So I spent Sunday prototyping a new solution to this problem, using the
domain of James Joyce studies. Previously, I'd created a popular page
of 'unabridged' Joyce-links  that tried to sort out the best sites,
and describe what's good about them.
But I sensed that there was still a lot of messy redundancy there, and I
finally got the notion of doing a 'Joyce portal' that ignores the
concept of _sites_ altogether, linking instead to all and only the
'leaf' nodes-- the real-content pages-- and sorting these into a dozen
categories that are pretty obvious: general, biographical, timelines,
short bios, images, multimedia, interactive, shopping, magazines,
publishers, centers, libraries, and links .
Because they're so finely sorted, these hardly need more than a word or
two of description, though I think I'll add a companion page that covers
the same links in the same order with more detailed critiques.
This notion of creating ONE page that links directly to every relevant
webpage, bypassing all the navigation trees inbetween, seems to me like
a big winner for the Web in general-- imagine that for any topic that
crossed your mind you could find an 'x portal' that linked to
everything, making it trivially easy to zero in on the likeliest pages
of interest, AND THEN to compare them to find exactly the one that best
meets your needs.
 Old unabridged Joyce-links page:
 New-style one-layer Joyce 'portal':
XML for webpages is like plastic bags for comic books.
I edit the Net: <URL:http://www.robotwisdom.com/>
If people like the one-layer design, ther won't be any convincing
necessary. The point is not to get rid of inept sites, it's to bypass
their inept parts while accessing their real content directly.
Stuart Yeates <sye...@cs.waikato.ac.nz> wrote:
> this would, of course, give incredible power to whomever created that
> page---the power to define the ways we read, think and act about that
> the argument ``in a competitive market like the net abuse of that
> power would lead to alternative sites being created'' doesn't hold,
> because as soon you have more than one site, you quickly revert to
> the current state of affairs.
You're not getting it-- sites that pick and choose don't qualify, and
will be ignored. By not filtering, the page-author gains no personal
this is pure FUD... so what's _your_ hidden agenda?
That already happens with Yahoo. Their power is not based on anything
inherent in their directory, but in the fact that all the journalists
off-the-web have heard of them, and regularly cite them.
This is already a dangerous monopoly, that can make or break a company.
> what is needed (IMHO) is _librarianship_ on the web. librarianship
> not using the web to enable access to paper documents, but using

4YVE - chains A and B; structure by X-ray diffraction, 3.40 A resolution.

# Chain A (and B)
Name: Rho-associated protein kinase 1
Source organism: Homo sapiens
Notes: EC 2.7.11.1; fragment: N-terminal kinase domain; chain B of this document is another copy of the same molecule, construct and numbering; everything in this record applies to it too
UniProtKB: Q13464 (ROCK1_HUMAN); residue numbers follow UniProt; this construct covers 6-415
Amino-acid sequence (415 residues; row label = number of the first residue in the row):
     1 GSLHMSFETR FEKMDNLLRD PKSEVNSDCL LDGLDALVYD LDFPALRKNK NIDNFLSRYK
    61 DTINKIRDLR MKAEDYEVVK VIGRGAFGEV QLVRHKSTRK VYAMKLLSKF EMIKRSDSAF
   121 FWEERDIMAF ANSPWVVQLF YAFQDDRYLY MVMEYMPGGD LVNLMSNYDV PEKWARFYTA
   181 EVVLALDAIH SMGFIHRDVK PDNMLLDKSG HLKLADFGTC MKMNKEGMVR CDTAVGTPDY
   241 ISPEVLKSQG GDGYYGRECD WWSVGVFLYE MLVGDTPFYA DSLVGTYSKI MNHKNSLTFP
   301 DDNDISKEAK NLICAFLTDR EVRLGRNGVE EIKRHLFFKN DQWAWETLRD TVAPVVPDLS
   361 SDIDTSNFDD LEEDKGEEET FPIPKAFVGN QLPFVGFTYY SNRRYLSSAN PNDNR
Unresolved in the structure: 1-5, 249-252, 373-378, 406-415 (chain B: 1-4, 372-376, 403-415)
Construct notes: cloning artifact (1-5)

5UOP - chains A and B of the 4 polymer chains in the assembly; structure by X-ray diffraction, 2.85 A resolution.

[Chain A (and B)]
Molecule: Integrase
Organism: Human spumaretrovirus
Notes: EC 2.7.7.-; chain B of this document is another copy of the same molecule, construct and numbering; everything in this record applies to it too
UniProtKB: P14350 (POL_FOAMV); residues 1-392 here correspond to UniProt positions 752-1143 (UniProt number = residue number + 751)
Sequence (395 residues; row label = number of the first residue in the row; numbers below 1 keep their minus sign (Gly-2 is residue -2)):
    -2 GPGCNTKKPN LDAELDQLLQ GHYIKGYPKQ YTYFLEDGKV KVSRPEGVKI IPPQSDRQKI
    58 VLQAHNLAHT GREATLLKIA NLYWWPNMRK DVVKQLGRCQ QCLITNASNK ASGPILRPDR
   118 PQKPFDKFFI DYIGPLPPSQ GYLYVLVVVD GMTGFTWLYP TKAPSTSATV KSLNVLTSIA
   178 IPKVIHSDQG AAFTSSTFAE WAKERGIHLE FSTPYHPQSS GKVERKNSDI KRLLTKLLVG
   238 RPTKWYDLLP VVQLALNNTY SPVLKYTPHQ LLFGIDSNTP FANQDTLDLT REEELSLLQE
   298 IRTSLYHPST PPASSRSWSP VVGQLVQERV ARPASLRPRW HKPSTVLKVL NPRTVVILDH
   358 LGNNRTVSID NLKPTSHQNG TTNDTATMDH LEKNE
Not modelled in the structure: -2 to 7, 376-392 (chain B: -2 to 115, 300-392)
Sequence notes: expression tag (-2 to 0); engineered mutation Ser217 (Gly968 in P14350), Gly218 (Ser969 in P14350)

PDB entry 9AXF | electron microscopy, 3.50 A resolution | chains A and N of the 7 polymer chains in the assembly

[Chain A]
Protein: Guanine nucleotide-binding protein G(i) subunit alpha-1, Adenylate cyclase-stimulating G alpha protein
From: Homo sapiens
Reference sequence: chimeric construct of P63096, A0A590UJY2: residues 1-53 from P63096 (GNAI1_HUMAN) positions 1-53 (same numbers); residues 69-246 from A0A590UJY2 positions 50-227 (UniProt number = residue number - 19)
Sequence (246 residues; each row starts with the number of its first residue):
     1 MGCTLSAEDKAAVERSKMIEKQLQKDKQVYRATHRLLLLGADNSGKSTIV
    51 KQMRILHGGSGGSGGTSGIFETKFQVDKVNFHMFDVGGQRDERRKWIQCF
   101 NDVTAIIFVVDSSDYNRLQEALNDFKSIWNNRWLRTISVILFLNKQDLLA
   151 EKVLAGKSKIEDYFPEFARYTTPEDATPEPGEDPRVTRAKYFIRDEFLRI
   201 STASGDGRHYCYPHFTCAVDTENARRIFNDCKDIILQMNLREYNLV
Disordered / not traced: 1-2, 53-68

> the web to enable access to electronic documents.
Agreed. Again, we have that already, but it seems to be a lot better
developed in "intranet" situations than on the web. HTML's decidedly
impoverished hypertext model (dangling GOTO links) doesn't lend itself
to catalogueing material that is not under the librarian's control.
this i agree totally on-- an alphabetical list is almost always a wasted
best-first is the optimal approach, and one that works fine even within
the one-layer-portal paradigm.
Not at all.
Xerox is (or rather was) identified with photocopying, which is presumably
tha analogy you have in mind. But the difference - and this is absolutely
crucial - is that the suppliers of xerox kit (i.e. office equipment dealers)
are also the suppliers of other brands.
Yahoo *is* the main supplier to a lot of websites. That is, as I said,
by virtue of the fact that it is referenced in all the off-net media.
Every journalist has heard of it and - in their usual sheeplike manner -
they always cite it.
That makes Yahoo a monopoly supplier for firms seeking to do business
over the web. They are the channel for - how shall we say - meta-hypertext
links from non-Internet media.
> as the fact that they are months behind in adding submissions) which
> flow mainly from the fact that it relies on human maintainence.
I was deliberately avoiding any comment on the merits (or otherwise)
of Yahoo. They are indeed an important issue, but not the one I was
> if someone such as the library of congress were willing to throw
> a hundred librarians at the task, i have no doubt that a far better
> internet directory could be built. some of the things i'd like to
> see in a web directory
But they'd need to throw billions into PR to achieve public awareness
before they could break Yahoo's monopoly. As I keep saying, the
quality of the directory is not the issue: it's the public profile
(think Microsoft for an analogy to that ...).
>what is needed (IMHO) is _librarianship_ on the web. librarianship
>not using the web to enable access to paper documents, but using
>the web to enable access to electronic documents.
Have a look at www.eevl.ac.uk for an example of this in practice -
librarians with an engineering knowledge providing specialist gateways
A little searching should turn up SOSIG for social sciences and also
MARS and ADAM - all based on the same concept.
GF - (Librarian turned webmaster)
theoretically, maybe, but practically all it implies is a human observer
who feels favorable and unfavorable reactions.
My Joyce-portal has 250 links. I could verify them all with a day's
work, and I always have bots watching for new pages.
I'm not trying to create all portals on all topics.
> having an automatic classifier removes these costs, but forces an
> explicit ontology (which may or may not require more work to build
> than the sites would take to classify, depending on the number of
This is called 'solving the AI problem'. Tell me when you're done...